Jesus of Nazareth possessed this divine power in an eminent degree, and nature seemed passive under his hands. He comprehended the potential spiritual force of words, as a medium of communicating life and sanative psychological influence. He employed certain formulas or expressive sentences into which he concentrated and converged his whole mental-force, and made them the means of transmitting spiritual life to the disordered mind. Some of these pregnant utterances, always used according to the nature of the case, were these: “Go in peace; Be of good cheer, thy sins are all forgiven thee; Be it unto thee according to thy faith; I will, be thou cleansed; Peace be unto thee; Arise and walk.” Into these few words were condensed his whole mental force, and they were made to communicate his better state of feeling and thought to the sufferer.

Spiritual diseases demand psychical remedies. Thousands there are who would be better both in mind and body, if they only knew there was someone in the universe who loved them. We should demonstrate to them that God loves them, angels love them, and we love them. “Go to the poor sufferer, deserted and destitute, dying of despair; carry him stores of relief in your hand, love and pity in your eye and voice; and see how the sun-burst of joyful surprise breaks on his brow only just tinged with the vanishing skirts of dread. In millions of cases, no recipes of vegetable or mineral drugs can compare in value and power with such pharmaceutics as a grain of patience, a pennyweight of magnanimity, a drop of forgiveness, a draught of pure resolve, a hearty inhalation of friendship and faith. These and such as these, are :—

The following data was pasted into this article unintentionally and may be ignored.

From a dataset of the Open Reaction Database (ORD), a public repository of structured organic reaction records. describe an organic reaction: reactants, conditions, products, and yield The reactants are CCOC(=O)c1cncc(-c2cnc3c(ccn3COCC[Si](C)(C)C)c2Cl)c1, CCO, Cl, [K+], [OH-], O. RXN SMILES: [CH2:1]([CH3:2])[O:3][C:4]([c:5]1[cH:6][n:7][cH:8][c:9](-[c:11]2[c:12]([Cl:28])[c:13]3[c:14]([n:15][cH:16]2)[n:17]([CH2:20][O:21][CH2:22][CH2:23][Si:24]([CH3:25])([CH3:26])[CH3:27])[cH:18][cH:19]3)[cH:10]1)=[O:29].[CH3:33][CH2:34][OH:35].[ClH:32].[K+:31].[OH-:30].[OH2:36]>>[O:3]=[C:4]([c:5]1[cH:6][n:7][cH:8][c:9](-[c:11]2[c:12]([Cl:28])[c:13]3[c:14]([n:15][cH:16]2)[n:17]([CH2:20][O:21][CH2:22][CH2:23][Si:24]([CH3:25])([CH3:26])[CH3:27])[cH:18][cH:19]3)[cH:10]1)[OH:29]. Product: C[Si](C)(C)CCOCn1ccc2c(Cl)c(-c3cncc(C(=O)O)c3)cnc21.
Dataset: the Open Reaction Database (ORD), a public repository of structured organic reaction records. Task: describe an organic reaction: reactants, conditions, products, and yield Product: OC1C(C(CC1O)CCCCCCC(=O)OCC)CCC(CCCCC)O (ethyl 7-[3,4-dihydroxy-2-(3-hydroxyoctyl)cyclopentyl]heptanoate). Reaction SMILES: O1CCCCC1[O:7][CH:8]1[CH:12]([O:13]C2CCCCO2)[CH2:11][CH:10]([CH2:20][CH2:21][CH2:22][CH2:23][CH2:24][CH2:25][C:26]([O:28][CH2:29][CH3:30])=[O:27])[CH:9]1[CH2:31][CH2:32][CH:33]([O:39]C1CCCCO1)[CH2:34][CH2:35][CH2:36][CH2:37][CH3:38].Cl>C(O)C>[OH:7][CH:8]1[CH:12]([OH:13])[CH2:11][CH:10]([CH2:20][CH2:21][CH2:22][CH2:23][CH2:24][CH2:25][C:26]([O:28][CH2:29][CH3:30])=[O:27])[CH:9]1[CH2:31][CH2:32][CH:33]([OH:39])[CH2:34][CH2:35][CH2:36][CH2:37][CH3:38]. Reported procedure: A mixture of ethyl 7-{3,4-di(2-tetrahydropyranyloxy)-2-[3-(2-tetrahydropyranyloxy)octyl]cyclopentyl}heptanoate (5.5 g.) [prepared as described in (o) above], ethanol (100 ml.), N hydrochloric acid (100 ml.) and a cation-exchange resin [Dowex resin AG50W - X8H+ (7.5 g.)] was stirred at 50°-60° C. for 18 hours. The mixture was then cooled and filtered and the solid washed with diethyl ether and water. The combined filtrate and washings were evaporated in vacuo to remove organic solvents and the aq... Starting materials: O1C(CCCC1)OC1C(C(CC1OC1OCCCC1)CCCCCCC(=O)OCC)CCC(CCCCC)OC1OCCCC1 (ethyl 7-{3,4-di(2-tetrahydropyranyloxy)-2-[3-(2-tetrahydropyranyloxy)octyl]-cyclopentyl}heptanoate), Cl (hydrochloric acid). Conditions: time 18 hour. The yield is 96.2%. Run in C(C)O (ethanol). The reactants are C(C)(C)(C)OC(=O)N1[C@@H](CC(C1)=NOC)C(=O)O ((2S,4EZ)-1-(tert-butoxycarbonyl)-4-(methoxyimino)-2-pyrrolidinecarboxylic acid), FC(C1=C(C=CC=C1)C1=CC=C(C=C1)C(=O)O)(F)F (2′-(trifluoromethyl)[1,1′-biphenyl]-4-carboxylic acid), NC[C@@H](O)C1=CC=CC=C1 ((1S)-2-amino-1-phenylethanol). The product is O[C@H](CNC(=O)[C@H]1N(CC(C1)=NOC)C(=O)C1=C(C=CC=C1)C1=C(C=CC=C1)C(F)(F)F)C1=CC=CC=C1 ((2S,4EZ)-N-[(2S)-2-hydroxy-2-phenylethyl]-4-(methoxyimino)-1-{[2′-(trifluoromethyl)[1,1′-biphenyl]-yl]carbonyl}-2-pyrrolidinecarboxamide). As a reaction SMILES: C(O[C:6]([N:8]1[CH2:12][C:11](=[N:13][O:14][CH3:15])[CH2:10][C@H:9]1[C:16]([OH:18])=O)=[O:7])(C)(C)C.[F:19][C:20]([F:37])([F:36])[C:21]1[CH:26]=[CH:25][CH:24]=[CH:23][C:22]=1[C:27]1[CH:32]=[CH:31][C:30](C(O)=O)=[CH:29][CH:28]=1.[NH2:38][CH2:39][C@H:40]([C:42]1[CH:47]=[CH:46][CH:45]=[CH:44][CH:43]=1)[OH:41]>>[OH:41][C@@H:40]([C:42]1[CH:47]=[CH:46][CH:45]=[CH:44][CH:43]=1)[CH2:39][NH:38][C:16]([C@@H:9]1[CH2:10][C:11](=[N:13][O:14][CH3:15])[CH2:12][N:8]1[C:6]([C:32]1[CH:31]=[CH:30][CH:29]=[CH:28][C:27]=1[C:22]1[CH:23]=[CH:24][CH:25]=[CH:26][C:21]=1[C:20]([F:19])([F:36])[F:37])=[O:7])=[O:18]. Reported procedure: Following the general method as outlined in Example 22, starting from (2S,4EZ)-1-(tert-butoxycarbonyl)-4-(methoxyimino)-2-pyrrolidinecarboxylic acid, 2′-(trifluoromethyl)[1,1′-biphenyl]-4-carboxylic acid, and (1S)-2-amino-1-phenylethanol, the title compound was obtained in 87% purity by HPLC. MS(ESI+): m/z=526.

“Antidotes of medicated music, answering for mankind’s forlornest uses.”

Oftentimes, a physician accomplishes more toward the raising up of a patient, by his words of sympathy and encouragement, than by his medical prescriptions, for the reason that there is more sanative virtue in them, and they better adapted to the removal of the spiritual disturbances that aggravate, if they do not originate, the disease. Baglivi was deeply impressed with the truth of this and frankly acknowledges it. He says: “I can scarcely express how much the conversation of the physician influences even the life of the patient, and modifies his complaints. For a physician powerful in speech, and skilled in addressing the feelings of a patient, adds so much to the power of his remedies, and excites so much confidence in his treatment, as frequently to overcome dangerous diseases with very feeble remedies, which more learned doctors, languid and indifferent in speech, could not have cured with the best remedies that man could produce.”